In testing for drivers of multifunctionality, we observed abiotic-mediated (turbidity) and functional diversity-mediated (benthic filter feeder abundance) effects. However, maintaining high levels of multifunctionality in an ecosystem is not likely to be driven solely by these two factors. The maximization of functions favored by the habitat is likely to be largely responsible as per Hensel and Silliman (2013). The findings from our study revealed that when human impact decreases, the consequences to overall ecosystem functioning depend not only on which single functions are taken into consideration. This implies that ecosystem multifunctionality is also driven by the presence or absence of other metazoans and microbial organisms present that drive trophic level interactions and functions such as herbivory and predation. This is consistent with Gamfeldt et al. (2008) who proposed that even in eutrophication impacted coastal marine environments, overall multifunctionality is more susceptible to species loss than are individual ecosystem functions. So, taking these factors into consideration and shifting focus to a variety of functions provided by a diversity of species is likely to provide a holistic picture of ecosystem multifunctionality and will subsequently help in conservation management.

Conclusion and Implications for Conservation Management

The results from this study have important implications for understanding processes regulating the structure of human-impacted coastal marine habitats. By characterizing important ecosystem functions (primary productivity, herbivory, predation, decomposition and carbon sequestration) and overall multifunctionality, the findings significantly expand on what we already know about urbanization impacts on key ecosystem processes. The highlight of this study is the finding that urbanization impacts multifunctionality in coastal marine systems. However, these results warrant a more detailed investigation on the links between multifunctionality and community composition (microbial and metazoan). Further research into the role of decomposition in overall ecosystem multifunctionality and associated carbon storage mechanisms can be used to help in global carbon inventory management. Moreover, research into functional level responses, microbial interactions and additional ecosystem services (Manning et al., 2018) such as shoreline stabilization, biogeochemical cycling and carbon sequestration will help shed light on the holistic properties of the ecosystem.

Data Availability Statement

All data generated for this study has been made publicly available in the Appendix and Supplementary Material of this article.

Author Contributions

AA and DB conceptualized the research. AA conducted the fieldwork and did the analysis. DB reviewed the manuscript and analysis. Both authors contributed to the article and approved the submitted version.


We are grateful to the International Coral Reef Society for the graduate student fellowship awarded to AA that helped fund this work. We are grateful to the Environment Conservation Fund (ECF, Grant 67-2016) and Collaborative Research Fund (CRF, C7013-19GF) that helped fund the work on the autonomous reef monitoring structures (ARMS) and eDNA. This paper is contribution 67 to the Smithsonian’s MarineGEO-TMON program.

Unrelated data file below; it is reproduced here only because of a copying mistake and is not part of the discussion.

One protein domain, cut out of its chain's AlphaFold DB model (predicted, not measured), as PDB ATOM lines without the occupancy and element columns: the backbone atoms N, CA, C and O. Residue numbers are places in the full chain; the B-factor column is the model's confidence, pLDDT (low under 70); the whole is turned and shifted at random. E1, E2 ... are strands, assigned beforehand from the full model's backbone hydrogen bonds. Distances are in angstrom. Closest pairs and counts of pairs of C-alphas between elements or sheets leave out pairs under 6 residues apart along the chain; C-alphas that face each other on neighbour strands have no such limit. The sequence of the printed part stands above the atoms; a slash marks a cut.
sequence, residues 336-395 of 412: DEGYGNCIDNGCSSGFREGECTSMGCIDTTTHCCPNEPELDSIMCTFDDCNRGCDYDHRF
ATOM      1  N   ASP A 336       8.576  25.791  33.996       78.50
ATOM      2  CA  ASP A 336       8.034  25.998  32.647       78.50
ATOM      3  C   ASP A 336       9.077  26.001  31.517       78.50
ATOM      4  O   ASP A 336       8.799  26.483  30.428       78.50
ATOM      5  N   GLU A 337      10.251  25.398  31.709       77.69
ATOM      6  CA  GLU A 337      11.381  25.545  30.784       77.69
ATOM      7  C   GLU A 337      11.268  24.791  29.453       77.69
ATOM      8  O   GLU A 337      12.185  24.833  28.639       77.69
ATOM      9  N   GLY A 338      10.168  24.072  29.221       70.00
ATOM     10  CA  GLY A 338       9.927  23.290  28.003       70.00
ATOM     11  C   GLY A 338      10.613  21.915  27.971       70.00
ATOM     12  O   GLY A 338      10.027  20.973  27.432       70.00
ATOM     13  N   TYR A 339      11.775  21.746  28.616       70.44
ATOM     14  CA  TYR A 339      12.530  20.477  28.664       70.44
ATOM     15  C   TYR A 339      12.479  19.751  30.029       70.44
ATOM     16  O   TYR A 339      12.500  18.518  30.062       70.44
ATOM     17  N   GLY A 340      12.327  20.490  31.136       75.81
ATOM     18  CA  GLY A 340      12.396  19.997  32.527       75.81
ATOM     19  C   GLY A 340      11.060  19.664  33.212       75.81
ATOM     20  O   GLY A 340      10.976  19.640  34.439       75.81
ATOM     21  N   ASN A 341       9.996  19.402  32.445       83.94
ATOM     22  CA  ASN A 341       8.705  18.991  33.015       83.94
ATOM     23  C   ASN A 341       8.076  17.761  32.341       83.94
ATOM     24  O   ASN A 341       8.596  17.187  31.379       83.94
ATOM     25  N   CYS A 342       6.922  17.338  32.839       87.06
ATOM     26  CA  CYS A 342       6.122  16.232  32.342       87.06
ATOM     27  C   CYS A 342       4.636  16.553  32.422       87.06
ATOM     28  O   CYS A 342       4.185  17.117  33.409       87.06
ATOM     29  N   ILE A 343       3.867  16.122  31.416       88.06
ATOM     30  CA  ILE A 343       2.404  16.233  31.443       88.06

Conflict of Interest

The authors declare that the research was conducted in the absence of any commercial or financial relationships that could be construed as a potential conflict of interest.


We would like to express our sincere gratitude to Tsang, Hin Hung Rainbow for sharing her eDNA data on fish diversity in the Tolo channel from her Final Year Project report. We would like to express our heartfelt thanks to Rinaldi Gotama for sharing the data on taxa annotations from the ARMS plate photos. This data has been used to analyze and interpret the data on ecosystem multifunctionality. We are especially grateful to Taihun Kim for assisting with the tea bag deployments. We want to thank Jane, Inga, Phil, Taihun, Chloe, and department colleagues Laura, Briony, and Rhyn for participating and graciously offering their help during the lab dive-cruise where we collected all the data on ecosystem functioning. Lastly, we are very grateful to the International Coral Reef Society’s graduate fellowship awarded to AA, that helped fund the fieldwork.

Supplementary Material

The Supplementary Material for this article can be found online at:


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Keywords: urban, marine, ecosystem, multifunctionality, coral, eutrophication, coastal

Citation: Archana A and Baker DM (2020) Multifunctionality of an Urbanized Coastal Marine Ecosystem. Front. Mar. Sci. 7:557145. doi: 10.3389/fmars.2020.557145

Received: 29 April 2020; Accepted: 11 November 2020;
Published: 03 December 2020.

Edited by:

Marius Nils Müller, Federal University of Pernambuco, Brazil

Reviewed by:

Rodney Forster, University of Hull, United Kingdom
Andrew Martin Lohrer, National Institute of Water and Atmospheric Research (NIWA), New Zealand

Copyright © 2020 Archana and Baker. This is an open-access article distributed under the terms of the Creative Commons Attribution License (CC BY). The use, distribution or reproduction in other forums is permitted, provided the original author(s) and the copyright owner(s) are credited and that the original publication in this journal is cited, in accordance with accepted academic practice. No use, distribution or reproduction is permitted which does not comply with these terms.

*Correspondence: Archana Anand,